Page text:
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On matters of principle

The departure from cabinet came with a stark, unequivocal statement: “I resigned as a matter of principle. The point was finally reached when I considered that my honour and integrity required that I take that step.” So spoke Conservative defence minister Douglas Harkness in the House of Commons on Feb. Read more…

By Robert Lewis, ago
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Flag Day — Feb. 15, 1965

I always remember Feb.15. It is the day the maple leaf flag went up for the first time on the Peace Tower — and the day I started work on Parliament Hill in 1965. The Montreal Star office was a cramped alcove off a corridor adjacent to the main room of Read more…

By Robert Lewis, ago
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On losing a justice minister

The loss of Jody Wilson-Raybould from the Trudeau cabinet this week is no small matter, especially since she was a proud symbol of the government’s twin push to elevate women to high office and to pursue reconciliation with Canada’s First Nations. The PM virtually kicked her on the way out Read more…

By Robert Lewis, ago
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Ontario’s shame

Ontario Premier Doug Ford’s decision to cancel the previous Liberal government’s plans to fund a francophone university for reasons of costs has eerie echoes in history. Tampering with historical francophone rights has inflamed passions from the earliest days of the nation. In 1895 John Willison, an otherwise enlightened editor of the Read more…

By Robert Lewis, ago
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Remembering 1918

Few people in the world were untouched by the Great War, 1914 to November 1918. Some 70 million people were directly involved as military and more than 15 million —combatants or civilians — were killed. Journalists and journalism were marked forever as well. John Willison (pictured) graduated from the Parliamentary Read more…

By Robert Lewis, ago
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Remembrance: The War Correspondents

Many of our great journalists made their mark during or after service in the Second World War, among them George Bain, Matthew Halton, Charles Lynch, Doug Fisher, Lubor Zink and W. A. Wilson. In an unpublished personal memoir in the National Archives, Norman DePoe , later the legendary CBC Ottawa Read more…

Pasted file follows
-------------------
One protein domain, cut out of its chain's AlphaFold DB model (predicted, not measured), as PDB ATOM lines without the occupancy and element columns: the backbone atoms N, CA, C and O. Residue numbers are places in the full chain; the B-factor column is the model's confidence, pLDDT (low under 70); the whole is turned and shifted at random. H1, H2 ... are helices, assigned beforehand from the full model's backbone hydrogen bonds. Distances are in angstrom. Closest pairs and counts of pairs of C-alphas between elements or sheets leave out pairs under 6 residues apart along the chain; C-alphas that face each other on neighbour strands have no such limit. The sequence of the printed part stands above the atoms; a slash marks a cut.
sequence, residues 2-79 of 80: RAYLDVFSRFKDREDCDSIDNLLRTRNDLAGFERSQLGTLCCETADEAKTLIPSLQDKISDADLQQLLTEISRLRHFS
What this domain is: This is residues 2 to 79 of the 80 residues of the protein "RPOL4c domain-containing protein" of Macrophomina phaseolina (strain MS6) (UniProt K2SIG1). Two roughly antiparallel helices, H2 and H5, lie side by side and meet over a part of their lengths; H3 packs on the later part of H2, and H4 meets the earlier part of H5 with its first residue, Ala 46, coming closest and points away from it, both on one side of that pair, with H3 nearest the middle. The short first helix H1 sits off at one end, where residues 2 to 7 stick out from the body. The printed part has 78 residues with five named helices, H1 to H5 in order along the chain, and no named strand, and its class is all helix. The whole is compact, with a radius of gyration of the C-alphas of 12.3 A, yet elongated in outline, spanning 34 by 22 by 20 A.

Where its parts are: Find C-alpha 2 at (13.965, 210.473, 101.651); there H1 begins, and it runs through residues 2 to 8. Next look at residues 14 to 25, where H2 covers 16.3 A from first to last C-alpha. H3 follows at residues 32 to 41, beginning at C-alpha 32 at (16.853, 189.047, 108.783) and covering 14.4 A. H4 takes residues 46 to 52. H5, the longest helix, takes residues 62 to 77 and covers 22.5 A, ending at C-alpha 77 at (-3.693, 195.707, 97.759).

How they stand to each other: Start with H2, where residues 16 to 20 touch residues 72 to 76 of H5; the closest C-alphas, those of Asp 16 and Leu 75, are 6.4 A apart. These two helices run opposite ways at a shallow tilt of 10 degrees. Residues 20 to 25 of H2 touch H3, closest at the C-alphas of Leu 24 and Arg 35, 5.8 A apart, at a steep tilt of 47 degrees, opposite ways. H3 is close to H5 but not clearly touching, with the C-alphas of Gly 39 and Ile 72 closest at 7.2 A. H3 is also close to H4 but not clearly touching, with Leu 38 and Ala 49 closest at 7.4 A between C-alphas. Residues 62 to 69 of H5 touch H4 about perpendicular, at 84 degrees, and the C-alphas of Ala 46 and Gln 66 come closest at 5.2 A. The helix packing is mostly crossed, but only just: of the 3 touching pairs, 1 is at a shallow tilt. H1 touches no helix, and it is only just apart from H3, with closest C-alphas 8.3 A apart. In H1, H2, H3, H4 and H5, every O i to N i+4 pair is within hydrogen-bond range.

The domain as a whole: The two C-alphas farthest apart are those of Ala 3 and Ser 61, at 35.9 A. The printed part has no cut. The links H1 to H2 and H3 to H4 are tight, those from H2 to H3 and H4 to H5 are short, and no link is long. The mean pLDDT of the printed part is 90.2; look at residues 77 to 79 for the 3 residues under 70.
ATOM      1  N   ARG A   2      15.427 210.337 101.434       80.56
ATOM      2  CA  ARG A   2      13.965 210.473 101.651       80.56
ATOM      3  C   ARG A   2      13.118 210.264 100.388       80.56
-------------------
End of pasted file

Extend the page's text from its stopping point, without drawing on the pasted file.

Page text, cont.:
By Robert Lewis, ago
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The Free Trade Wars

When he was editor of the Globe and Mail, John Willison was a loyal supporter of Liberal Prime Minister Wilfrid Laurier, going so far at one point to hold back a story that would have embarrassed his friend before the 1891 election. But in 1911, after Canada signed a sweeping free Read more…

By Robert Lewis, ago
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The Dean: Bruce Hutchison

Bruce Hutchison (below), who died on this day 26 years ago, was a much-admired journalist who cultivated close ties with the Liberal establishment, especially his friend Lester Pearson. When Pearson became Liberal leader in 1958 Hutchison was among the small tribe trying to convince Pearson he was misguided in wanting Read more…

By Robert Lewis, ago
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The Scrum

They are much more controlled now than in the 1970s when reporters gathered in Ottawa outside  24 Sussex Drive to question Ontario premier Bill Davis (above). Now, if politicians even deign to talk to reporters in an unscripted setting, they do so with the wretches of the press behind ropes Read more…

By Robert Lewis, ago